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Is there a standard function to check for null, undefined, or blank variables in JavaScript?

What is the best way to check undefined type in javascript. I know 1 way to check for undefined type i.e. typeOf. But i have to check if for lots of places, so if there is any short and better way to check then please let me know ?

I tried few ways but did`nt get success :

    alert(undefined === "undefined");
    alert(undefined || "defined"); 
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marked as duplicate by jAndy, Niranjan Kala, Peter O., Zuul, Greg B Oct 19 '12 at 13:14

This question has been asked before and already has an answer. If those answers do not fully address your question, please ask a new question.

Put the vanilla typeof foo === "undefined" in to a isDefined(value, [default]) function –  Alex K. Oct 19 '12 at 11:59
You already know the best way. –  Mild Fuzz Oct 19 '12 at 12:02

4 Answers 4

up vote 3 down vote accepted

Nothing new for you:

// either
(val === undefined)
// or
(typeof val == "undefined")

The problem of using val || "defined" is that "defined" will be returned in case val is null, undefined, 0, false or "".

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That is the best way what you said using typeof.


alert(typeof variable === 'undefined')
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typeof always returns string, so there is no special need for ===. –  VisioN Oct 19 '12 at 12:06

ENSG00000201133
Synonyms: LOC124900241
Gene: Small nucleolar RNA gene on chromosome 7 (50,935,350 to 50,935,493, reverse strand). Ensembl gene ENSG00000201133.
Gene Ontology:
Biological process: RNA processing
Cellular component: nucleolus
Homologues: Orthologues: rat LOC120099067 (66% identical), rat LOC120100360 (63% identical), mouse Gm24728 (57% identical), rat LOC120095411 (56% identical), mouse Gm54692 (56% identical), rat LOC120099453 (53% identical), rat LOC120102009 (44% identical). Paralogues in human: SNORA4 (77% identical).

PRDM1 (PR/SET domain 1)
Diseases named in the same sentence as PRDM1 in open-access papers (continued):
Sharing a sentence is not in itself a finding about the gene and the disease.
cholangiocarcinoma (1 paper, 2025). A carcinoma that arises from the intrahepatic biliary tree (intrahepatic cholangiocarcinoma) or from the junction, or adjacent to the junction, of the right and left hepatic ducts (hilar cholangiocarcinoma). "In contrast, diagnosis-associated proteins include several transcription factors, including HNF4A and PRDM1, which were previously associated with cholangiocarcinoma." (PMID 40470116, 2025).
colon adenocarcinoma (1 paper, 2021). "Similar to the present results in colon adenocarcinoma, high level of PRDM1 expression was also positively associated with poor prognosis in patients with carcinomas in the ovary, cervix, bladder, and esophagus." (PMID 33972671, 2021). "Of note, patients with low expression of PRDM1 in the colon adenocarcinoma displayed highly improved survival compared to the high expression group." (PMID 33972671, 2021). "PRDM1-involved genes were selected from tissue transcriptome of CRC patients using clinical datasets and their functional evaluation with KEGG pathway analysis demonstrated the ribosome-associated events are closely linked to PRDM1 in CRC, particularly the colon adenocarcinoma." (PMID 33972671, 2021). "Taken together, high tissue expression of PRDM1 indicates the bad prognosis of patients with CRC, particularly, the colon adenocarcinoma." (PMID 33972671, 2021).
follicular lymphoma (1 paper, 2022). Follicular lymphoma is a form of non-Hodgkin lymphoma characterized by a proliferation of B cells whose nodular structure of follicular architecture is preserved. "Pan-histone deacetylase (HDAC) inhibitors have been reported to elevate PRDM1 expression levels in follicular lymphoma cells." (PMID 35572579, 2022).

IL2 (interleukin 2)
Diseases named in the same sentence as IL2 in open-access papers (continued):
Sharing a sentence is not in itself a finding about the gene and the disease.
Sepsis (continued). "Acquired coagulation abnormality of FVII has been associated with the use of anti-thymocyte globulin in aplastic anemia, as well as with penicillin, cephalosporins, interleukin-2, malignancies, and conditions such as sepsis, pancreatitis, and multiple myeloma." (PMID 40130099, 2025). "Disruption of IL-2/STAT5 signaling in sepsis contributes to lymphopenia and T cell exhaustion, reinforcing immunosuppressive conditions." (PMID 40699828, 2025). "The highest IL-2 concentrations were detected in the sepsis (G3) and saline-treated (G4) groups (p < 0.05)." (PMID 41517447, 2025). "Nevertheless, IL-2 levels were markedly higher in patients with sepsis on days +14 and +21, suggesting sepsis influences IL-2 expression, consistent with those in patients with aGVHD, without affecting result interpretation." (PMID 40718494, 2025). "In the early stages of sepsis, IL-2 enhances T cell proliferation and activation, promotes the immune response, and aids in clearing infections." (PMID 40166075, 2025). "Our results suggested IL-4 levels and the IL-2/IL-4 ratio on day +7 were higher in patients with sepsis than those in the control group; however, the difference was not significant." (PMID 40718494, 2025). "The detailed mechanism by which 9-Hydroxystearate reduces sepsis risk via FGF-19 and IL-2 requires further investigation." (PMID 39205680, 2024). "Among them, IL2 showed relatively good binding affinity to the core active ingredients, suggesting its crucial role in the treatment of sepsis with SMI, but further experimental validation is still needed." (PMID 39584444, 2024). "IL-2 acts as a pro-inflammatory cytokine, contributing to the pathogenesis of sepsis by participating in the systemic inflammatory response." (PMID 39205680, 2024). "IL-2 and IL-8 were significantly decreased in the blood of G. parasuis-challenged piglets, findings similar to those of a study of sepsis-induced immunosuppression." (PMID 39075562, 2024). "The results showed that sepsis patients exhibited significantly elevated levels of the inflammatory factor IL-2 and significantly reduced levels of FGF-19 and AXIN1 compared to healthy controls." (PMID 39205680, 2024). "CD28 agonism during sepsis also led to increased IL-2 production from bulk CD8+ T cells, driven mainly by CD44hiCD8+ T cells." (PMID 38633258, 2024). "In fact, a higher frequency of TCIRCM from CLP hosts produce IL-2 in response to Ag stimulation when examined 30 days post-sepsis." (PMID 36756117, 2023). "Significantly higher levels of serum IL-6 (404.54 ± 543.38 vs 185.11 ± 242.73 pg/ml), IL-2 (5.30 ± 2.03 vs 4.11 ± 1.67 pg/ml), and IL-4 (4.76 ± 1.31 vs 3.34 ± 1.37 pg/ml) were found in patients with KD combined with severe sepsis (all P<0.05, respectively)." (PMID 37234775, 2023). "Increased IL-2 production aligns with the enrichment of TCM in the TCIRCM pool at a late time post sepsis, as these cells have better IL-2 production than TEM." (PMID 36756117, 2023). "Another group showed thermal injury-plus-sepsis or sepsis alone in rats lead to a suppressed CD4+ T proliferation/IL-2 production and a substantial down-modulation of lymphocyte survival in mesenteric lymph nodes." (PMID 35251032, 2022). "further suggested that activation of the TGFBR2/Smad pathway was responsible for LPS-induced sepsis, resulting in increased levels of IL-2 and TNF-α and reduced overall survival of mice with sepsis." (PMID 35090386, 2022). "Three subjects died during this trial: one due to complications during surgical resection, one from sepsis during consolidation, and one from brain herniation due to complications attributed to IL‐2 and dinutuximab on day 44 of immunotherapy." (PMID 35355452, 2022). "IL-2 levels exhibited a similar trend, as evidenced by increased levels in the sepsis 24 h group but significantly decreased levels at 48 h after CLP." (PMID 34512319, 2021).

Yes, no special needs but I am in safe with that. I want to compare strictly the strings, no more conversion, I know that typeof returns string. –  Snake Eyes Oct 19 '12 at 12:07
@VisioN === is marginally faster than ==, so it is actually preferred. –  Jan Dvorak Oct 19 '12 at 12:11
@JanDvorak I've made a jsperf to check. My results are different each new test run (Chrome 22). –  VisioN Oct 19 '12 at 12:18
@jbabey—given javascript's loose typing, == is very handy, e.g. 1 == '1'. Imagine having to cast everything to the same Type before doing comparisons (which is more-or-less what == does anyway). I prefer to only use === where necessary and use == everywhere else. –  RobG Oct 19 '12 at 12:44

Using typeof val == "undefined" is the best way since the value of undefined can be modified.

var x;

console.log("x == undefined => " + (x == undefined));
console.log("typeof x == 'undefined' => " + (typeof x == 'undefined'));

var undefined = 10; // for some reason, browsers allow this!
console.log('undefined overwritten to ' + undefined);

console.log("x == undefined => " + (x == undefined)); // this will return false!
console.log("typeof x == 'undefined' => " + (typeof x == 'undefined'));
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In ES5, the undefined property of the global object is read only, so you can't set its value to anything else. –  RobG Oct 19 '12 at 12:40
var variable2 = variable1  || '';

If Variable 1 is undefined, it'll set it to '', else, it'll use variable1.

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More accurately "If Variable1 is falsey ..." –  Alex K. Oct 19 '12 at 12:01

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